Heme oxygenase-1 deficiency results in splenic T-cell dysregulation in offspring of mothers exposed to late gestational inflammation

Maide Ozen, Hui Zhao, Flora Kalish, Yang Yang, Ann Folkins, Irina Burd, Ronald J. Wong, David K. Stevenson

Research output: Contribution to journalArticle

Abstract

Problem: Infection during pregnancy can disrupt regulatory/effector immune system balance, resulting in adverse pregnancy and fetal-neonatal outcomes. Heme oxygenase-1 (HO-1) is a major regulatory enzyme in the immune system. We observed maternal immune response dysregulation during late gestational inflammation (LGI), which may be mediated by HO-1. Here, we extend these studies to examine the immune response of offspring. Method of study: Pregnant wild-type (Wt) and HO-1 heterozygote (Het) dams were treated with lipopolysaccharide (LPS) or vehicle at E15.5. Pups' splenic immune cells were characterized using flow cytometry. Results: CD3+CD4+CD25+ (Tregs) and CD3+CD8+ (Teffs) T cells in Wt and Het were similar in control neonates and increased with age. We showed not only age- but also genotype-specific and long-lasting T-cell dysregulation in pups after maternal LGI. The persistent immune dysregulation, mediated by HO-1 deficiency, was reflected as a decrease in Treg FoxP3 and CD3+CD8+ T cells, and an increase in CD4+/CD8+ T-cell and Treg/Teff ratios in Hets compared with Wt juvenile mice after maternal exposure to LGI. Conclusion: Maternal exposure to LGI can result in dysregulation of splenic T cells in offspring, especially in those with HO-1 deficiency. We speculate that these immune alterations are the basis of adverse outcomes in neonates from mothers exposed to low-grade (subclinical) infections.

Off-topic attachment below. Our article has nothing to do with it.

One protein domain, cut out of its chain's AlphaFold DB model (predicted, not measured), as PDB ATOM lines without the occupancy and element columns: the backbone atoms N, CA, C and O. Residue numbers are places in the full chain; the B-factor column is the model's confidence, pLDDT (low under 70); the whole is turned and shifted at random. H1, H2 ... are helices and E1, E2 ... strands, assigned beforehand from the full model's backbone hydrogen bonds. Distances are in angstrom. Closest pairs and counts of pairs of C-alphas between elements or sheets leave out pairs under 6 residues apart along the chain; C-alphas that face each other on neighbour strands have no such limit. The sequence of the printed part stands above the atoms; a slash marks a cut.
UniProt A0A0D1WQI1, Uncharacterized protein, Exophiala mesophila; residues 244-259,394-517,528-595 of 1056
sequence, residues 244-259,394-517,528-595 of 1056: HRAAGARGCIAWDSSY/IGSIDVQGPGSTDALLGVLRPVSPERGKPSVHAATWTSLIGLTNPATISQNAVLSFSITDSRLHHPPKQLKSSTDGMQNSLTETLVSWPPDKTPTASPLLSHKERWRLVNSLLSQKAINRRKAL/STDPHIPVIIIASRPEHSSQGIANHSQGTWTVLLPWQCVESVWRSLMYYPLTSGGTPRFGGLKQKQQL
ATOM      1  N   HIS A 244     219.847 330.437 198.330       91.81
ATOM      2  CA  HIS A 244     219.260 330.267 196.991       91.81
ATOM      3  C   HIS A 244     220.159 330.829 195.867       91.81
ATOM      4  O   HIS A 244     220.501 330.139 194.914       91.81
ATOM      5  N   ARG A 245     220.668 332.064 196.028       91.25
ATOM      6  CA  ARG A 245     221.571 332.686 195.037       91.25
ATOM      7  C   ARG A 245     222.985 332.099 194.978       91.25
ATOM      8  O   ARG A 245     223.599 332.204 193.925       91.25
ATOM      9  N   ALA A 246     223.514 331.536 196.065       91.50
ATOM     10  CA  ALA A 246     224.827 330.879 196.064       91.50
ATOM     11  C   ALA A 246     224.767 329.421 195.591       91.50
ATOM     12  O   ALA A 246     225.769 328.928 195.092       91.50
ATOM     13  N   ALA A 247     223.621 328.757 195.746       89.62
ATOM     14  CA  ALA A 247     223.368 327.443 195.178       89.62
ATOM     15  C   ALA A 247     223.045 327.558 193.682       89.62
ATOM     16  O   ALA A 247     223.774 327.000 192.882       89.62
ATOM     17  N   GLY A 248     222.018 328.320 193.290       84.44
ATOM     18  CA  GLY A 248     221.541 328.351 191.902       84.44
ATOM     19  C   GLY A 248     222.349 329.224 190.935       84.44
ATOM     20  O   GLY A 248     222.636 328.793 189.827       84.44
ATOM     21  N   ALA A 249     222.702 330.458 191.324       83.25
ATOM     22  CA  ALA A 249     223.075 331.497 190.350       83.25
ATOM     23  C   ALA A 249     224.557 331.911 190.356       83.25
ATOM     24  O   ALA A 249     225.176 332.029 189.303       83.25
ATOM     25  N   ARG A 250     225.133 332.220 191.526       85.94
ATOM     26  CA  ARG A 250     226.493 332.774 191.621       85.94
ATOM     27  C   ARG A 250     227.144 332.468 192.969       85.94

Original languageEnglish (US)
JournalAmerican Journal of Reproductive Immunology
DOIs
StateAccepted/In press - Jan 1 2018

Fingerprint

Heme Oxygenase-1
Inflammation
T-Lymphocytes
Maternal Exposure
Heterozygote
Immune System
Eragrostis
Mothers
Pregnancy
Asymptomatic Infections
Lipopolysaccharides
Flow Cytometry
Genotype
Heme Oxygenase 1 Deficiency
Enzymes
Infection

Keywords

  • Heme oxygenase-1
  • Maternal inflammation
  • Neonatal immune response

ASJC Scopus subject areas

  • Immunology and Allergy
  • Immunology
  • Reproductive Medicine
  • Obstetrics and Gynecology

Cite this

Heme oxygenase-1 deficiency results in splenic T-cell dysregulation in offspring of mothers exposed to late gestational inflammation. / Ozen, Maide; Zhao, Hui; Kalish, Flora; Yang, Yang; Folkins, Ann; Burd, Irina; Wong, Ronald J.; Stevenson, David K.

In: American Journal of Reproductive Immunology, 01.01.2018.

Research output: Contribution to journalArticle

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AU - Zhao, Hui

AU - Kalish, Flora

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AU - Folkins, Ann

AU - Burd, Irina

AU - Wong, Ronald J.

AU - Stevenson, David K.

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AB - Problem: Infection during pregnancy can disrupt regulatory/effector immune system balance, resulting in adverse pregnancy and fetal-neonatal outcomes. Heme oxygenase-1 (HO-1) is a major regulatory enzyme in the immune system. We observed maternal immune response dysregulation during late gestational inflammation (LGI), which may be mediated by HO-1. Here, we extend these studies to examine the immune response of offspring. Method of study: Pregnant wild-type (Wt) and HO-1 heterozygote (Het) dams were treated with lipopolysaccharide (LPS) or vehicle at E15.5. Pups' splenic immune cells were characterized using flow cytometry. Results: CD3+CD4+CD25+ (Tregs) and CD3+CD8+ (Teffs) T cells in Wt and Het were similar in control neonates and increased with age. We showed not only age- but also genotype-specific and long-lasting T-cell dysregulation in pups after maternal LGI. The persistent immune dysregulation, mediated by HO-1 deficiency, was reflected as a decrease in Treg FoxP3 and CD3+CD8+ T cells, and an increase in CD4+/CD8+ T-cell and Treg/Teff ratios in Hets compared with Wt juvenile mice after maternal exposure to LGI. Conclusion: Maternal exposure to LGI can result in dysregulation of splenic T cells in offspring, especially in those with HO-1 deficiency. We speculate that these immune alterations are the basis of adverse outcomes in neonates from mothers exposed to low-grade (subclinical) infections.

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